Even the afternoon sky unfurling gloriously across a summer-sticky Cheetham Hill has risen to the occasion, choosing to mark the day by mirroring the yellow and blue of the Ukrainian flag.
Stretching from horizon to horizon, its colours find their echoes a thousand times over in the Cultural Centre below, on flags and ribbons, the expected balloons and the unexpected biscuits, frequently emblazoned with the tryzub; the intricate and resonant symbol of the trident of Volodymyr the Great, the first Grand Prince of Kyiv.
For Manchester’s Ukrainian community, many wearing the distinctively embroidered vyshyvanka shirts and blouses of their homeland, this is a bittersweet Independence Day – a chance to demonstrate their pride in their nation and its culture, certainly, but one that is inevitably overcast by the renewed threats to that hard-won, 31-year independence in the wake of the fresh war that has been waged upon it since February 24, 2022 by Putin’s Russia. It’s an attempted invasion, though wider in scale, that reopens the scars of earlier incursions, eight years ago, into first Crimea, and then the Donbas region.
Speaking to the unfailingly hospitable first generation Ukrainians, Volodymyr and Olga, who welcome my daughter and I into the centre, there’s a sense of their defiance, but also their dismay that history should once again have turned in on itself with such bitter cruelty.
Speaking with passion and eloquence, they describe the heartbreak of bearing witness to a new generation’s displacement, following that of their parents, driven from their native land first by the Holodomor – the unimaginable famine of 1932–1933, brought about by Stalin’s insistence on collectivisation – and then its subsummation into the Soviet Union at the end of World War Two. As Volodomyr movingly testifies, they are fighting so that the new diaspora has “somewhere to go back to”, a Ukraine whose borders cannot be redrawn or incorporated into those of its voracious eastern neighbour.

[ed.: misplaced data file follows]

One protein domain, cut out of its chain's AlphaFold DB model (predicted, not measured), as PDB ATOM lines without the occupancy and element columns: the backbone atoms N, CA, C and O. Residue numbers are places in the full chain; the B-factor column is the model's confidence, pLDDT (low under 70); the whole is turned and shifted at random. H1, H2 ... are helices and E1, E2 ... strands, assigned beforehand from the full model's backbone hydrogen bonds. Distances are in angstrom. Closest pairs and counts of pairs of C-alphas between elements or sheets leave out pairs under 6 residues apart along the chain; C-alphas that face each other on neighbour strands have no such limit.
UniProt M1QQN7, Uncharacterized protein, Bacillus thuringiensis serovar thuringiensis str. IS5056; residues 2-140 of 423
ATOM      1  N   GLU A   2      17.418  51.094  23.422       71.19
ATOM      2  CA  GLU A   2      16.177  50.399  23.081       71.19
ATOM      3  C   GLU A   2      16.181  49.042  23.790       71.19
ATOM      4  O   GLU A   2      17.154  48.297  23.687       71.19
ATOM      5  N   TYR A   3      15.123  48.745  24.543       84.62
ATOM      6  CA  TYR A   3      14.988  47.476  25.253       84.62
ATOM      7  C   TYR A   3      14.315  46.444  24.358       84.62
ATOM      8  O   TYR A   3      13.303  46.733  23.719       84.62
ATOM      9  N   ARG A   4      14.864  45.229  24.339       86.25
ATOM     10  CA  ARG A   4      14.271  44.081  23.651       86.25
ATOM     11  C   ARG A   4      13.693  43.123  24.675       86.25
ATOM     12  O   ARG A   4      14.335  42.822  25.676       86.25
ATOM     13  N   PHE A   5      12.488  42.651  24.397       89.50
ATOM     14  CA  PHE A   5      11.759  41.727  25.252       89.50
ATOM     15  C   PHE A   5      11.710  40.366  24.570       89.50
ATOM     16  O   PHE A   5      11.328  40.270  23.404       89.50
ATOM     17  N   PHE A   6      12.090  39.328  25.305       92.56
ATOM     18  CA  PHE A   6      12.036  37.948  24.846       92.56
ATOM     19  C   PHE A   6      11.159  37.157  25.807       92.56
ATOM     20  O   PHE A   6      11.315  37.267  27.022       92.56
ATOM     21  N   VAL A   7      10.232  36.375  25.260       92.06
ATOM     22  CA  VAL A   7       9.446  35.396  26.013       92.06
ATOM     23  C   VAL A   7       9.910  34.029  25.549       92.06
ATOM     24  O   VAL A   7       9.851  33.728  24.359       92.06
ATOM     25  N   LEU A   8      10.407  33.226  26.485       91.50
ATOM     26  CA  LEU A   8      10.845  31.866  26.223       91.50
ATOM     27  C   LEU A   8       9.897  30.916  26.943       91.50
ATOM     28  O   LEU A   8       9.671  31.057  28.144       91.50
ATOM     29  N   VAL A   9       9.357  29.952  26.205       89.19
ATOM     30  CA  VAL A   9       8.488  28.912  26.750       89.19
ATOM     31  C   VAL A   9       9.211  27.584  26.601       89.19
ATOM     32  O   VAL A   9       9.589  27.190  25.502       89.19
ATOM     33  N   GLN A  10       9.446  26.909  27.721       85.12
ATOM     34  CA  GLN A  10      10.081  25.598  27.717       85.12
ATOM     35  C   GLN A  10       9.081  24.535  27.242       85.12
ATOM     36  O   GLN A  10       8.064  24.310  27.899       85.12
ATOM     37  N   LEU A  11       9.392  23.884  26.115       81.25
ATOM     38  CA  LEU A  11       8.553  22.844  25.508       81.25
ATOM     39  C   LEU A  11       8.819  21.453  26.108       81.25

With this in mind, earlier, over the phone, Bob Sopel, chairman of the Manchester Branch of the Association of Ukrainians in Great Britain, had spoken of the importance of the practical steps that the centre had been able to take through its gofundme page, offering support to the Ukrainian Army in the form of medical supplies, and a refitted tour bus that was reputedly once used by Kylie Minogue.
Exploring its meeting rooms and concert hall, it quickly becomes clear that the centre is more than just a building. For many, it is a displaced acre of home soil, a place where one can be understood, not only in gossiping over tea and cake in the fluency of a first language, but through a shared sense of a unique place in the stitching of European history.
Rooms upstairs are given over to a Saturday school, whose numbers have swollen from 90 prior to February’s invasion to more than 200 on the cusp of September’s new school year. Alongside these soon to be bustling classrooms is a pocket museum of the country’s varied folk art, named after the dissident artist Alla Horska, whose 1970 murder, while Ukraine was governed by Moscow as part of the U.S.S.R., has been linked to the censorious intent of the K.G.B.
By evening, the colours of Ukraine no longer light the sky. Far from being snuffed out, however, they’re brought down to earth, projected across the face of the Central Library; a reminder that, in spite of the shifting attention spans of a 24-hour news cycle ravenous for distracting novelty, six months after its invasion, in cities just like Manchester, from dawn to dusk, a nation faces the brutalities of a war that it did not ask for with pride in itself and a determination that the blues and yellows of its independence will never be dimmed.
Safe from harm, on an island buffered by oceans and the happier accidents of history, it’s the least we can do to keep it at the front of our minds.
Images by Betsy Bullen
Independence Day of Ukraine – Ukrainian Cultural Centre, Cheetham Hill, Manchester, August 24, 2022